Natural Markets Food Group, parent of the Mrs. Green's chain, is evidently facing financial crisis as evidenced by the closure of four stores this week and supply shortages at its remaining 11 locations.
A spokesman for the Larchmont, N.Y.-based natural foods chain told SN Friday however that the store closures and supply issues were not related. The spokesman said the supply issues would be resolved by next week, but did not offer detail as to the cause of them or how they would be resolved.
Mrs. Greens' store in Winnetka, Ill., which opened in January this year, closed Oct. 16. Officials acknowledged then that a second Chicago store, that had closed for renovations a year ago, would not be reopening. A day later, Mrs. Green's closed its West Windsor, N.J. store, which opened in 2014. On Friday, officials said the Mrs. Green's store in New Canaan, Conn. had closed temporarily but would reopen in about six months.
In the meantime, stores throughout the chain were dealing with supply shortages which employees at two different stores told SN resulted from ordering budgets being slashed by the corporate office. The employees asked not to be quoted because they weren't authorized to speak to reporters on the subject.
A Mrs. Green's store in New York's Greenwich Village neighborhood on Friday had what appeared to be numerous out-of-stocks, grocery shelves faced one deep, and almost no fresh seafood. Signs posted in the stores acknowledged the chain was experiencing "significant product delivery challenges" that it hoped would be resolved shortly.
The spokesman characterized the closures and supply shortages as separate issues. He said Winnetka and Chicago stores were closed as a result of a decision to suspend plans to expand the brand in the Chicago region. West Windsor, the chain's largest store at 20,000 square feet, was closing because the chain had subsequently moved to a smaller format in its core Metro New York stores.
At press time, SN had not received comment from the company on what led to the sudden closure in New Canaan. However, a local newspaper published a statement from the company that was similar to the statement SN received about the Winnetka and West Windsor closures:
“Mrs. Greens Neighborhood Market believes our stores are a place to call home, where families can find locally-grown, organic and natural products that will help them live happier, healthier lives. While challenges are forcing us to close these stores, we want to thank all of our customers and our entire team who treated us like family," CEO Pat Brown said in the statement.
"Mrs. Green’s will continue to focus our resources on the northeast market and provide our customers with both healthy-living opportunities and the highest quality all natural and organic products.”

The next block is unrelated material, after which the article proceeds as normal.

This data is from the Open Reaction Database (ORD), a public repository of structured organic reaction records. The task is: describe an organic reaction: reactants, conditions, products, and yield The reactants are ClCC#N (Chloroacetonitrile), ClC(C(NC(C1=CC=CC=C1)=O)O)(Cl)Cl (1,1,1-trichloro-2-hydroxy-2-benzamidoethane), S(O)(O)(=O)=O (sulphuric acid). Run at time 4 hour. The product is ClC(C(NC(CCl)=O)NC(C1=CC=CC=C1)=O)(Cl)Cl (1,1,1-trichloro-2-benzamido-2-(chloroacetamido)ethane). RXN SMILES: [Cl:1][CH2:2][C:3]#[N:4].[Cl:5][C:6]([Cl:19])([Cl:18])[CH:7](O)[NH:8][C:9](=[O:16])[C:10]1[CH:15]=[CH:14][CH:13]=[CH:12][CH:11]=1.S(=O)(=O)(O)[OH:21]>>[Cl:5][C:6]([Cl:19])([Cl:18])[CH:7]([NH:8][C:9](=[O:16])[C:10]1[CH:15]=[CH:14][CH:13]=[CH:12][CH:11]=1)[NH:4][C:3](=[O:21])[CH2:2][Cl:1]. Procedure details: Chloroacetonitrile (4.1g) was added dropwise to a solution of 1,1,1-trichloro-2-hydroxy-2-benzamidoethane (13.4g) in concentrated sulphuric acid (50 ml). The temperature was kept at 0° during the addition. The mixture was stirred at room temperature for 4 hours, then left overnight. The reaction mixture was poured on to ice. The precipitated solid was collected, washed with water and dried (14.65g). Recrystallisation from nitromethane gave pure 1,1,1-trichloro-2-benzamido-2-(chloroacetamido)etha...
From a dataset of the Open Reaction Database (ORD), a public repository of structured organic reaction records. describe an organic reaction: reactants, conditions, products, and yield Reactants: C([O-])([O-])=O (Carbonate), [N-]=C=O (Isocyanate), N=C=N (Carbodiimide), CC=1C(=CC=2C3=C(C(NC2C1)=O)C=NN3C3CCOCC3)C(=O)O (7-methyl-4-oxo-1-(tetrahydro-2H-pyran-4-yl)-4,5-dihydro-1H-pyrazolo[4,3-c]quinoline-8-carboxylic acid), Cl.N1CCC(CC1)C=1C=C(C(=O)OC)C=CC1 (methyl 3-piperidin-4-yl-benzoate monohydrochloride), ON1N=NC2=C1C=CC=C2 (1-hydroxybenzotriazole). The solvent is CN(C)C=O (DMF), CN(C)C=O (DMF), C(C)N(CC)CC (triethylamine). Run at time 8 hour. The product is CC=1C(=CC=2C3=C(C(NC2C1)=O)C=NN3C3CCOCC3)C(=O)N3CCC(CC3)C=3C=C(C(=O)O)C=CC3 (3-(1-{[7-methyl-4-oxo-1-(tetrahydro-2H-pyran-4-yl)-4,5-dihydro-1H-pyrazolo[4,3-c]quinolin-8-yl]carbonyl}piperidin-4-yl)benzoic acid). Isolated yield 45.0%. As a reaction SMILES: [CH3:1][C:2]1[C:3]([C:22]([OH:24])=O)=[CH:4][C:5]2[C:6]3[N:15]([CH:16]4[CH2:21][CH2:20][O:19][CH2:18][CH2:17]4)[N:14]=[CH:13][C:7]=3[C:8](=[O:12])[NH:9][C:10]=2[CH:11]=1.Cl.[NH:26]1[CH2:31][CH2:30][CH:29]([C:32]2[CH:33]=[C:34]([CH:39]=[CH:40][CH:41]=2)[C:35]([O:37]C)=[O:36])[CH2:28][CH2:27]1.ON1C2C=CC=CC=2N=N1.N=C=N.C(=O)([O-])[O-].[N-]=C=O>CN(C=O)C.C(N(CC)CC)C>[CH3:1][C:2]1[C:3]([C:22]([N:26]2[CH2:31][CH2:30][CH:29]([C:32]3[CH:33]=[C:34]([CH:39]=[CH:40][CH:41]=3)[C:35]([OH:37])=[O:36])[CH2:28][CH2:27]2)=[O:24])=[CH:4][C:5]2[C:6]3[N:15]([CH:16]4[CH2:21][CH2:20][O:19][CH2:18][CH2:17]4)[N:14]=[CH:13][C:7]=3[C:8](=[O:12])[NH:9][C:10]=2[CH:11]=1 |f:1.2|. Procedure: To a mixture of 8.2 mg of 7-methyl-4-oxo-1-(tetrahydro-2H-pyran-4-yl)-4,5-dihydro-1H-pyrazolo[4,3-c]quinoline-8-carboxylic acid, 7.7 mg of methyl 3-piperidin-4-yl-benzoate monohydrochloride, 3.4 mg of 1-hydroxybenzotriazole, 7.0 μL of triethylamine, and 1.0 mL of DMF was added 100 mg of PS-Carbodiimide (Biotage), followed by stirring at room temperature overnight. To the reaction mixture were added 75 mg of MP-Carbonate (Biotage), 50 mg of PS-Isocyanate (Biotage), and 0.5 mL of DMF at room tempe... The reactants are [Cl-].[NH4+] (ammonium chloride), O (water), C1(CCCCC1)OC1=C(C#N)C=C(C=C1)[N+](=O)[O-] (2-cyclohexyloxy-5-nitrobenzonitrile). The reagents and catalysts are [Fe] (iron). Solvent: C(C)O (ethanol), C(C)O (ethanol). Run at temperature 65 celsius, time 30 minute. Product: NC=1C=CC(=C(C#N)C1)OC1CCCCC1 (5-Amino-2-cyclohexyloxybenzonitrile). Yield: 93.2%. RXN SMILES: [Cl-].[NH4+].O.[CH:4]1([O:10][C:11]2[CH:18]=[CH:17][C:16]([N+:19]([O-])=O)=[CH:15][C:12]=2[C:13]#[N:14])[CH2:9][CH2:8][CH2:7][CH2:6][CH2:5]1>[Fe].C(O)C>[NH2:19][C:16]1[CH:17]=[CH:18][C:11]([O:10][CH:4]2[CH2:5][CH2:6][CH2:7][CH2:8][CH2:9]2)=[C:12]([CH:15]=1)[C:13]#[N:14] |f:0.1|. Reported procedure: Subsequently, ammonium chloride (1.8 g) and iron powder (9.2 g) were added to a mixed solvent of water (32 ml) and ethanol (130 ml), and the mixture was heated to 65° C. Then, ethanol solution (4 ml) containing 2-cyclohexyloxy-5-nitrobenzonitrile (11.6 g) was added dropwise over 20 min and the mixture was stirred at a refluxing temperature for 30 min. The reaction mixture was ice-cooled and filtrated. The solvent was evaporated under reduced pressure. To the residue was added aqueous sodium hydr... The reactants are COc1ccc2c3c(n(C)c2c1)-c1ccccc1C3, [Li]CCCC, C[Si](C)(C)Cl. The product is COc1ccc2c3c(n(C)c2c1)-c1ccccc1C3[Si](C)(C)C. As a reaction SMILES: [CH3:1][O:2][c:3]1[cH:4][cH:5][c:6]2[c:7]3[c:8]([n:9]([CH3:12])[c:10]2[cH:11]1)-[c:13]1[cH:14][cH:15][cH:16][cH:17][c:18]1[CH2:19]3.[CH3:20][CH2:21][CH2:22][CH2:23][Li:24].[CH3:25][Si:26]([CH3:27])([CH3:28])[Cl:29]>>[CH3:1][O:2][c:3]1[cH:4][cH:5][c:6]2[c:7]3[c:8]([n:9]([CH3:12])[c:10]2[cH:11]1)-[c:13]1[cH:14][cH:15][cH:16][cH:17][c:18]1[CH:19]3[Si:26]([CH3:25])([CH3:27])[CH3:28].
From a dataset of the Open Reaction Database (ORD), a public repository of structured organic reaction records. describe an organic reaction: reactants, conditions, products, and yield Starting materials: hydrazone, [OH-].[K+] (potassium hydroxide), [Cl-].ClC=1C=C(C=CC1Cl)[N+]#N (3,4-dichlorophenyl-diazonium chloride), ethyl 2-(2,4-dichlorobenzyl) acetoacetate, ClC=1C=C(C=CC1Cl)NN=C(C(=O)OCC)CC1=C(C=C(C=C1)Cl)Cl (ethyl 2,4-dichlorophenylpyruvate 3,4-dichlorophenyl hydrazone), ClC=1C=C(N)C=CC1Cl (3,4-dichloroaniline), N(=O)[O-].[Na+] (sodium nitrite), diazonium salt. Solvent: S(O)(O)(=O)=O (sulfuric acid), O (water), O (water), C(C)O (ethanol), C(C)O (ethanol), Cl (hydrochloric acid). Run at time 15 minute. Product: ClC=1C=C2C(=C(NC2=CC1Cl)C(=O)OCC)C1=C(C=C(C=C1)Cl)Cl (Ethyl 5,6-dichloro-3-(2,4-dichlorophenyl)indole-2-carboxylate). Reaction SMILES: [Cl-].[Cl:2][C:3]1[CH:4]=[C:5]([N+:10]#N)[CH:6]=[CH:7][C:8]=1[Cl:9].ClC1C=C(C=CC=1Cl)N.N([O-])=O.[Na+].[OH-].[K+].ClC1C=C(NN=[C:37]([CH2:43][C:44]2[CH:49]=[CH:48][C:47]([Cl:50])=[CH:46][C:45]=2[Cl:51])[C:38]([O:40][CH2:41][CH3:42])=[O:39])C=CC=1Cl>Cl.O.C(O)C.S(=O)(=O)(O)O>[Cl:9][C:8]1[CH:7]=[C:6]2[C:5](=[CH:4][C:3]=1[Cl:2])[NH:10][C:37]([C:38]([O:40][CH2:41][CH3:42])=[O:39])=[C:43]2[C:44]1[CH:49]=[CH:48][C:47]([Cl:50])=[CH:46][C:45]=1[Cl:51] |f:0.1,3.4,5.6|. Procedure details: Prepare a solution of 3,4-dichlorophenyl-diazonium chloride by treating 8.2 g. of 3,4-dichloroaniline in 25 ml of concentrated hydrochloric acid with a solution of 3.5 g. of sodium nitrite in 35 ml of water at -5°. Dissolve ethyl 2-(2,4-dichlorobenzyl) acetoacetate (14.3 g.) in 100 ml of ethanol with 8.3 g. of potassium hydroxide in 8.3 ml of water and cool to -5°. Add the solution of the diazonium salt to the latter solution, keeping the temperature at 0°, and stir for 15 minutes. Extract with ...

The events of this week continue a rocky pattern of exploration and retreat for Mrs. Green's and its parent, Natural Markets Food Group, which also operates the Planet Organic and Richtree brands in Canada. Those companies are owned by the Canadian private equity firm Catalyst Capital Group.
In the U.S., the group over the years has experimented with large-scale natural stores at former SuperFresh sites called Fresh & Green's, remaking a mall food court in Chicago as a market-style natural foods restaurant called Wilde & Greene, and regional expansions of Mrs. Green's that have all ended in closures. Mrs. Green's in 2014 closed a Fairfax, Va. store just nine months after it opened, saying that it was calling off plans for a second Metro Washington D.C. store in Vienna, Va., at the same time. It closed a Wilton, Conn. store in early 2015 after just more than a year in business. At that time, officials said they were committed to serving the area with its New Canaan store, which subsequently underwent a $100,000 renovation last year, reports said.
The West Windsor store, which opened at a former Acme Markets space near wealthy Princeton, N.J., debuted with an elaborate fresh and prepared foods offering but those departments have since been pared back, according to customer comments on Yelp.
Brown in an interview with SN shortly after being named CEO in the fall of 2014, acknowledged that several stores built during Mrs. Green's expansion period under his predecessor were too large and far-flung, and expressed a desire to focus the brand regionally in stores of 10,000 to 12,000 feet.
A spokesman also told SN Friday the company still had plans to begin construction of a new store in Dobbs Ferry, N.Y., next year.